6 294 M. H. PESARAN, Y. SHIN AND R. J. SMITH Johansen (1995, Theorem 8.1, p. 122). In the more general case where 5 xx is non-zero, as yy and p yx.x D p yx w 5 xx are variation-free from the parameters in (7), x t is also weakly exogenous for the parameters of (8). Note that under Assumption 4 the maximal cointegrating rank of the long-run multiplier matrix 5 for the system (8) and (7) is r C 1 and the minimal cointegrating rank of 5 is r. The next assumptions provide the conditions for the maximal order of integration of the system (8) and (7) to be unity. First, we consider the requisite conditions for the case in which rank 5 D r. In this case, under Assumptions 1, 3 and 4, yy D andp yx f 5 xx D for some k-vector f. Note that p yx.x D implies the latter condition. Thus, under Assumptions 1, 3 and 4, 5 has rank r and is given by ( ) pyx 5 D 5 xx Hence, we may express 5 D ab where a D a yx, a xx and b D, b xx are k C 1,r matrices of full column rank; cf. HJNR, p. 39. Let the columns of the k C 1,k r C 1 matrices a? y, a? and b? y, b?, where a? y, b? y and a?, b? are respectively k C 1 -vectors and k C 1,k r matrices, denote bases for the orthogonal complements of respectively a and b; in particular, a? y, a? a D and b? y, b? b D. Assumption 5a. If rank 5 D r, the matrix a? y, a? b? y, b? is full rank k r C 1, r k. Cf. Johansen (1991, Theorem 4.1, p. 1559). Second, if the long-run multiplier matrix 5 has rank r C 1, then under Assumptions 1, 3 and 4, yy 6D and5 maybeexpressedas5 D a y b y C ab,wherea y D yy, and b y D ˇyy, b yx are k C 1 -vectors, the former of which preserves Assumption 3. For this case, the columns of a? and b? form respective bases for the orthogonal complements of a y, a and b y, b ; in particular, a? a y, a D and b? b y, b D. Assumption 5b. If rank 5 D r C 1, the matrix a? b? is full rank k r, r k. Assumptions 1, 3, 4 and 5a and 5b permit the two polar cases for fx t g 1 td1.first,iffx tg 1 td1 is a purely I vector process, then 5 xx, and, hence, a xx and b xx, are nonsingular. Second, if fx t g 1 td1 is purely I 1, then5 xx D, and, hence, a xx and b xx are also null matrices. Using (A.1) in Appendix A, it is easily seen that p y.x z t m gt D p y.x C Ł L e t, where fc Ł L e t g is a mean zero stationary process. Therefore, under Assumptions 1, 3, 4 and 5b, that is, yy 6D, it immediately follows that there exists a conditional level relationship between y t and x t defined by y t D C 1 t C qx t C v t,t D 1, 2,... 1 where p y.x m/ yy, 1 p y.x g/ yy, q p yx.x / yy and v t D p y.x C Ł L ε t / yy, also a zero mean stationary process. If p yx.x D yy b yx C a yx w a xx b xx 6D, the level relationship between y t and x t is non-degenerate. Hence, from (1), y t ¾ I if rank b yx, b xx D r and y t ¾ I 1 if rank b yx, b xx D r C 1. In the former case, q is the vector of conditional long-run multipliers and, in this sense, (1) may be interpreted as a conditional long-run level relationship between y t and x t, whereas, in the latter, because the processes fy t g 1 td1 and fx tg 1 td1 are cointegrated, (1) represents the conditional long-run level relationship between y t and x t.twodegenerate cases arise. First, Copyright 21 John Wiley & Sons, Ltd. J. Appl. Econ. 16: (21)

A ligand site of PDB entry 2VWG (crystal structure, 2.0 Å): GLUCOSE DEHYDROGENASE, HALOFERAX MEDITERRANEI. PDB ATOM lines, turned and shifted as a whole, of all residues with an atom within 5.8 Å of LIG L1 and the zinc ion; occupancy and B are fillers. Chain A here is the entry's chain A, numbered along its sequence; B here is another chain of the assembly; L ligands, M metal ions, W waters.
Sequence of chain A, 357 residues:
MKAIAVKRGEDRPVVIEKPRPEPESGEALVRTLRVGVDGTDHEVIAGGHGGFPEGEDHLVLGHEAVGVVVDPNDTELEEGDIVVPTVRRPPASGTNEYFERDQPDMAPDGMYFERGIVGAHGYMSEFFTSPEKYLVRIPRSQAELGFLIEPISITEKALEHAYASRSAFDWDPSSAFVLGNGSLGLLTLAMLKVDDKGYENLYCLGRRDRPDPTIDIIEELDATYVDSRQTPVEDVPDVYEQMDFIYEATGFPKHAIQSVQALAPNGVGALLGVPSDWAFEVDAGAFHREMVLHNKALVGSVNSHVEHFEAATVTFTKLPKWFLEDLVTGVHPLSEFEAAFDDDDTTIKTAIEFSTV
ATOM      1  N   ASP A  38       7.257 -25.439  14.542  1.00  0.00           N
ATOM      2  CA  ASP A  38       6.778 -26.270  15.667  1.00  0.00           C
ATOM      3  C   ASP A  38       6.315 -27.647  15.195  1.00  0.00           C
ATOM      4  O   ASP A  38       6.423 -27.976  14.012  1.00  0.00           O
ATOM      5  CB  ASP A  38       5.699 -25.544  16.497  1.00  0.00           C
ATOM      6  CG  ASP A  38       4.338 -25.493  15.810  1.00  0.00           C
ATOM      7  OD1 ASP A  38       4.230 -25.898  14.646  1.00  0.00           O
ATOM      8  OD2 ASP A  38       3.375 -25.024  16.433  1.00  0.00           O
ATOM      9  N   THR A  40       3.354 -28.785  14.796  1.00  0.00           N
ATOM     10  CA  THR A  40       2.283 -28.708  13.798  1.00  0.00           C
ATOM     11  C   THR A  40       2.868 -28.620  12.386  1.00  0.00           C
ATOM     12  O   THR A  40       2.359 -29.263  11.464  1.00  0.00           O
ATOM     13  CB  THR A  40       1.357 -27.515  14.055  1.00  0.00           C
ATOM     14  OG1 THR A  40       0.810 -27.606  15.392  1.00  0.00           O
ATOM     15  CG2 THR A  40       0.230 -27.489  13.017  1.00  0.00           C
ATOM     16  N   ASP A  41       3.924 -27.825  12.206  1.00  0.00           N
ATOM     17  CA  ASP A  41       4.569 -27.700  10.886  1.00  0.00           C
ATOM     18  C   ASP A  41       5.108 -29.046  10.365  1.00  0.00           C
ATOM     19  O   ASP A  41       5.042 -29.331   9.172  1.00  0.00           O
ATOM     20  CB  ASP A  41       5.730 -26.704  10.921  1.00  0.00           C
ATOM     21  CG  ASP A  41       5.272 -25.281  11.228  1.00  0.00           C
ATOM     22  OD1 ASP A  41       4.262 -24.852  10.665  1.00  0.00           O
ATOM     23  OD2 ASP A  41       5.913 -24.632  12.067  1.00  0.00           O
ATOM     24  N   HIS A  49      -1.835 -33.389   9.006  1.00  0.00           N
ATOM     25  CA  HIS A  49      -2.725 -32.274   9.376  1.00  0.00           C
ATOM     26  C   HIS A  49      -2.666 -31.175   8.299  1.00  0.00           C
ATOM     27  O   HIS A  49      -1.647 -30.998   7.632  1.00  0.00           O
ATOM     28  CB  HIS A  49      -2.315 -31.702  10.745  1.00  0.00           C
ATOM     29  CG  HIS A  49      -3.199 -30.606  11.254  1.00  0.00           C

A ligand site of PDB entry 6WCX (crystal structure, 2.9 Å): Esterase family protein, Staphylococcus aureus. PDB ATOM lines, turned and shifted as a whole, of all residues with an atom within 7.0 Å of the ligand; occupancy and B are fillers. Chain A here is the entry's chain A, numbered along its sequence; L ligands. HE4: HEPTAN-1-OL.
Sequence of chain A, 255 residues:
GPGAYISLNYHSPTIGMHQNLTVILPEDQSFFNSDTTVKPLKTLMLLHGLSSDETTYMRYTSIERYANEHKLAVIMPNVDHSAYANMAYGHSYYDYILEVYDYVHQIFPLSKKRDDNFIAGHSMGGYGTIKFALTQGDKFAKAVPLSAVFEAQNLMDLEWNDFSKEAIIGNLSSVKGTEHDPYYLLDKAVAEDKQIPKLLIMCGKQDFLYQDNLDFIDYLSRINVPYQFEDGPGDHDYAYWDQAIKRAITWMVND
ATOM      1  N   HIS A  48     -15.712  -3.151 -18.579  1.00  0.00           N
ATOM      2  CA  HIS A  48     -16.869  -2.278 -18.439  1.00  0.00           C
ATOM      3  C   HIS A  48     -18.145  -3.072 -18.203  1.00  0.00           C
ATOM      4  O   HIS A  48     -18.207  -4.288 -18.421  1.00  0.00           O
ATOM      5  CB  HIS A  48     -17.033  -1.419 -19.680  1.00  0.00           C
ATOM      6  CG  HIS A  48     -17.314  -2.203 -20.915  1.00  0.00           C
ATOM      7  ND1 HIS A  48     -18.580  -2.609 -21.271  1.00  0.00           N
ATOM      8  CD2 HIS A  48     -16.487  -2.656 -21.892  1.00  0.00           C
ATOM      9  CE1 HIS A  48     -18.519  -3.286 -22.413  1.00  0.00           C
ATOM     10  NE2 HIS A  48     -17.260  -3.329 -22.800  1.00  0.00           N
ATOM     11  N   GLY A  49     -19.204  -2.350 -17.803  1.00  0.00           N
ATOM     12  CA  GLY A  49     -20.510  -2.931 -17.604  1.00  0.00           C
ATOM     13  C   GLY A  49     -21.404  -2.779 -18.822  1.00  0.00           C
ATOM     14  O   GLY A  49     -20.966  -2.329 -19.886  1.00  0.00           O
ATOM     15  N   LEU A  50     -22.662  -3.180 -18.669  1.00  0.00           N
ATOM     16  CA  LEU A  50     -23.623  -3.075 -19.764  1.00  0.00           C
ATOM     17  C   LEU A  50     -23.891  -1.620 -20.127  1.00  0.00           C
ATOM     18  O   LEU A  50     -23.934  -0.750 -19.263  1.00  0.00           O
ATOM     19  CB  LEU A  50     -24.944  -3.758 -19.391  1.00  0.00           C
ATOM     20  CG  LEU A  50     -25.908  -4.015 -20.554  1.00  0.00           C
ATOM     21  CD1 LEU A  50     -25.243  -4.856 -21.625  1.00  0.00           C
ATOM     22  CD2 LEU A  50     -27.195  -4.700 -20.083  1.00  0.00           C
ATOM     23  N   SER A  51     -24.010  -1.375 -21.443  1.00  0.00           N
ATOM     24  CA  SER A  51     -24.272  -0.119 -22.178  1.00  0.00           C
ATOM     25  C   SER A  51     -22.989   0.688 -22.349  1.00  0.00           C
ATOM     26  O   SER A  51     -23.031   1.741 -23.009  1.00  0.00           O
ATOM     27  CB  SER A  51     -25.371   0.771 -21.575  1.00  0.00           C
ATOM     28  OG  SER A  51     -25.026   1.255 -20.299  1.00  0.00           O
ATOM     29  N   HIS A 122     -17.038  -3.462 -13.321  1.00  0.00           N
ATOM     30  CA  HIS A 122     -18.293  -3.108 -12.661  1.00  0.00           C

7 BOUNDS TESTING FOR LEVEL RELATIONSHIPS 295 if yy 6D andp yx.x D, clearly, from (1), y t is (trend) stationary or y t ¾ I whatever the value of r. Consequently, the differenced variable 1y t depends only on its own lagged level y t1 in the conditional ECM (8) and not on the lagged levels x t1 of the forcing variables. Second, if yy D, that is, Assumption 5a holds, and p yx.x D a yx w a xx b xx 6D,asrank 5 D r, p yx.x D f w a xx b xx which, from the above, yields p yx.x x t m x g x t D p y.x C Ł L e t, t D 1, 2,..., where m D y, m x and g D y, g x are partitioned conformably with z t D y t, x t.thus,in (8), 1y t depends only on the lagged level x t1 through the linear combination f w a xx of the lagged mutually cointegrating relations b xx x t1 for the process fx t g 1 td1. Consequently, y t ¾ I 1 whatever the value of r. Finally, if both yy D and p yx.x D, there are no level effects in the conditional ECM (8) with no possibility of any level relationship between y t and x t, degenerate or otherwise, and, again, y t ¾ I 1 whatever the value of r. Therefore, in order to test for the absence of level effects in the conditional ECM (8) and, more crucially, the absence of a level relationship between y t and x t, the emphasis in this paper is a test of the joint hypothesis yy D andp yx.x D in (8). 7,8 In contradistinction, the approach of BDM may be described in terms of (8) using Assumption 5b: 1y t D c C c 1 t C yy ˇyy y t1 C b yx x t1 C a yx w a xx b xx x t1 p1 C id1 y i 1z ti C w 1x t C u t BDM test for the exclusion of y t1 in (11) when r D, that is, b xx D in (11) or 5 xx D in (7) and, thus, fx t g is purely I 1 ; cf. HJNR and PSS. 9 Therefore, BDM consider the hypothesis yy D (or yy D ). 1 More generally, when <r k, BDM require the imposition of the untested subsidiary hypothesis a yx w a xx D ; that is, the limiting distribution of the BDM test is obtained under the joint hypothesis yy D andp yx.x D in (8). In the following sections of the paper, we focus on (8) and differentiate between five cases of interest delineated according to how the deterministic components are specified: ž Case I (no intercepts; no trends) c D andc 1 D. That is, m D and g D. Hence, the ECM (8) becomes p1 1y t D yy y t1 C p yx.x x t1 C y i 1z ti C w 1x t C u t 12 ž Case II (restricted intercepts; no trends) c D yy, p yx.x m and c 1 D. Here, g D. The ECM is p1 1y t D yy y t1 y C p yx.x x t1 m x C y i 1z ti C w 1x t C u t 13 7 This joint hypothesis may be justified by the application of Roy s union-intersection principle to tests of yy D in (8) given p yx.x. Let W yy p yx.x be the Wald statistic for testing yy D for a given value of p yx.x. The test max yx.x W yy p yx.x is identical to the Wald test of yy D and p yx.x D in (8). 8 A related approach to that of this paper is Hansen s (1995) test for a unit root in a univariate time series which, in our context, would require the imposition of the subsidiary hypothesis p yx.x D. 9 The BDM test is based on earlier contributions of Kremers et al. (1992), Banerjee et al. (1993), and Boswijk (1994). 1 Partitioning xi D g xy,i, xx,i, i D 1,...,p 1, conformably with z t D y t, x t, BDM also set g xy,i D, i D 1,...,p 1, which implies g xy D, where x D g xy, xx ;thatis,1y t does not Granger cause 1x t. Copyright 21 John Wiley & Sons, Ltd. J. Appl. Econ. 16: (21) id1 id1 11